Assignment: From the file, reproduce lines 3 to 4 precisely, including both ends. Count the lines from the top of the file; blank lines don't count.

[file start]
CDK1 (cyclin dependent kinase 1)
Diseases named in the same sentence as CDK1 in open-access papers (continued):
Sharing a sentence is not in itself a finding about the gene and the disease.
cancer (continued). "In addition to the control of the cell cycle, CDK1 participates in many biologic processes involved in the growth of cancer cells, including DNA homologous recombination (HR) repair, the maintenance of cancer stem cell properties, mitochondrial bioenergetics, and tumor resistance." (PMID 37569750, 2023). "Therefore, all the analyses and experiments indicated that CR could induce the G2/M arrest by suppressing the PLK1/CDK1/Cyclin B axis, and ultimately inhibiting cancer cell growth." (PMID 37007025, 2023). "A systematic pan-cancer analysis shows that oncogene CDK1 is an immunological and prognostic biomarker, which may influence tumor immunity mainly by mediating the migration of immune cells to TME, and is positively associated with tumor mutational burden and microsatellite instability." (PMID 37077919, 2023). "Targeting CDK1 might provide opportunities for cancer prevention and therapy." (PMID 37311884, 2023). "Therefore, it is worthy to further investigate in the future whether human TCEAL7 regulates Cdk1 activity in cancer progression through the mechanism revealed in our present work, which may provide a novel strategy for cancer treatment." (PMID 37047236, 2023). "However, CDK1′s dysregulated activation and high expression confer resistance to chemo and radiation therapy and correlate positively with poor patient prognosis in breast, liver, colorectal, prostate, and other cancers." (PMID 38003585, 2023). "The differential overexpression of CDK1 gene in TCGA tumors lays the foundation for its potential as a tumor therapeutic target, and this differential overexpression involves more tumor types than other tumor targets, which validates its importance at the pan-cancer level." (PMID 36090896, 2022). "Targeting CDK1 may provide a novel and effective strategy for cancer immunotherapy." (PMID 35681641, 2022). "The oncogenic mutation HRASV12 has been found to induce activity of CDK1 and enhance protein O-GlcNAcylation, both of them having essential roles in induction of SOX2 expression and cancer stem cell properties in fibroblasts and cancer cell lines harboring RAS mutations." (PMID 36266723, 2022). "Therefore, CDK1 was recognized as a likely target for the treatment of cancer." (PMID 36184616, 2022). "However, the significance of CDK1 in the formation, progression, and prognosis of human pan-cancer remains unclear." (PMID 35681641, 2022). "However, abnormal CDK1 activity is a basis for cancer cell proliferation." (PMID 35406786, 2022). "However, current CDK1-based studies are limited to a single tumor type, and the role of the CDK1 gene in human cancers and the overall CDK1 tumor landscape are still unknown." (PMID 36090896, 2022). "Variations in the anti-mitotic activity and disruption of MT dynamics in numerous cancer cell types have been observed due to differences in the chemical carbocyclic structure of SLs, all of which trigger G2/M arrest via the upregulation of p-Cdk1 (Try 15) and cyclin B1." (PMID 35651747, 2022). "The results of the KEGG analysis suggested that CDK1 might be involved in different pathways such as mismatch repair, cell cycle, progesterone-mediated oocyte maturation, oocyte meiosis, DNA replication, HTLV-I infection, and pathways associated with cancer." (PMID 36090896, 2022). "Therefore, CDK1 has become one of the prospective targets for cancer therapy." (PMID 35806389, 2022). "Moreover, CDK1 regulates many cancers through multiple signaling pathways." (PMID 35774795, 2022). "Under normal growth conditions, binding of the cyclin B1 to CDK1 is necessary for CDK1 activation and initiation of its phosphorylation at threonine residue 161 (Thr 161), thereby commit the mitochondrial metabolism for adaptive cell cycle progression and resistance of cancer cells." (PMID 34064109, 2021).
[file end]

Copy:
Sharing a sentence is not in itself a finding about the gene and the disease.
cancer (continued). "In addition to the control of the cell cycle, CDK1 participates in many biologic processes involved in the growth of cancer cells, including DNA homologous recombination (HR) repair, the maintenance of cancer stem cell properties, mitochondrial bioenergetics, and tumor resistance." (PMID 37569750, 2023). "Therefore, all the analyses and experiments indicated that CR could induce the G2/M arrest by suppressing the PLK1/CDK1/Cyclin B axis, and ultimately inhibiting cancer cell growth." (PMID 37007025, 2023). "A systematic pan-cancer analysis shows that oncogene CDK1 is an immunological and prognostic biomarker, which may influence tumor immunity mainly by mediating the migration of immune cells to TME, and is positively associated with tumor mutational burden and microsatellite instability." (PMID 37077919, 2023). "Targeting CDK1 might provide opportunities for cancer prevention and therapy." (PMID 37311884, 2023). "Therefore, it is worthy to further investigate in the future whether human TCEAL7 regulates Cdk1 activity in cancer progression through the mechanism revealed in our present work, which may provide a novel strategy for cancer treatment." (PMID 37047236, 2023). "However, CDK1′s dysregulated activation and high expression confer resistance to chemo and radiation therapy and correlate positively with poor patient prognosis in breast, liver, colorectal, prostate, and other cancers." (PMID 38003585, 2023). "The differential overexpression of CDK1 gene in TCGA tumors lays the foundation for its potential as a tumor therapeutic target, and this differential overexpression involves more tumor types than other tumor targets, which validates its importance at the pan-cancer level." (PMID 36090896, 2022). "Targeting CDK1 may provide a novel and effective strategy for cancer immunotherapy." (PMID 35681641, 2022). "The oncogenic mutation HRASV12 has been found to induce activity of CDK1 and enhance protein O-GlcNAcylation, both of them having essential roles in induction of SOX2 expression and cancer stem cell properties in fibroblasts and cancer cell lines harboring RAS mutations." (PMID 36266723, 2022). "Therefore, CDK1 was recognized as a likely target for the treatment of cancer." (PMID 36184616, 2022). "However, the significance of CDK1 in the formation, progression, and prognosis of human pan-cancer remains unclear." (PMID 35681641, 2022). "However, abnormal CDK1 activity is a basis for cancer cell proliferation." (PMID 35406786, 2022). "However, current CDK1-based studies are limited to a single tumor type, and the role of the CDK1 gene in human cancers and the overall CDK1 tumor landscape are still unknown." (PMID 36090896, 2022). "Variations in the anti-mitotic activity and disruption of MT dynamics in numerous cancer cell types have been observed due to differences in the chemical carbocyclic structure of SLs, all of which trigger G2/M arrest via the upregulation of p-Cdk1 (Try 15) and cyclin B1." (PMID 35651747, 2022). "The results of the KEGG analysis suggested that CDK1 might be involved in different pathways such as mismatch repair, cell cycle, progesterone-mediated oocyte maturation, oocyte meiosis, DNA replication, HTLV-I infection, and pathways associated with cancer." (PMID 36090896, 2022). "Therefore, CDK1 has become one of the prospective targets for cancer therapy." (PMID 35806389, 2022). "Moreover, CDK1 regulates many cancers through multiple signaling pathways." (PMID 35774795, 2022). "Under normal growth conditions, binding of the cyclin B1 to CDK1 is necessary for CDK1 activation and initiation of its phosphorylation at threonine residue 161 (Thr 161), thereby commit the mitochondrial metabolism for adaptive cell cycle progression and resistance of cancer cells." (PMID 34064109, 2021).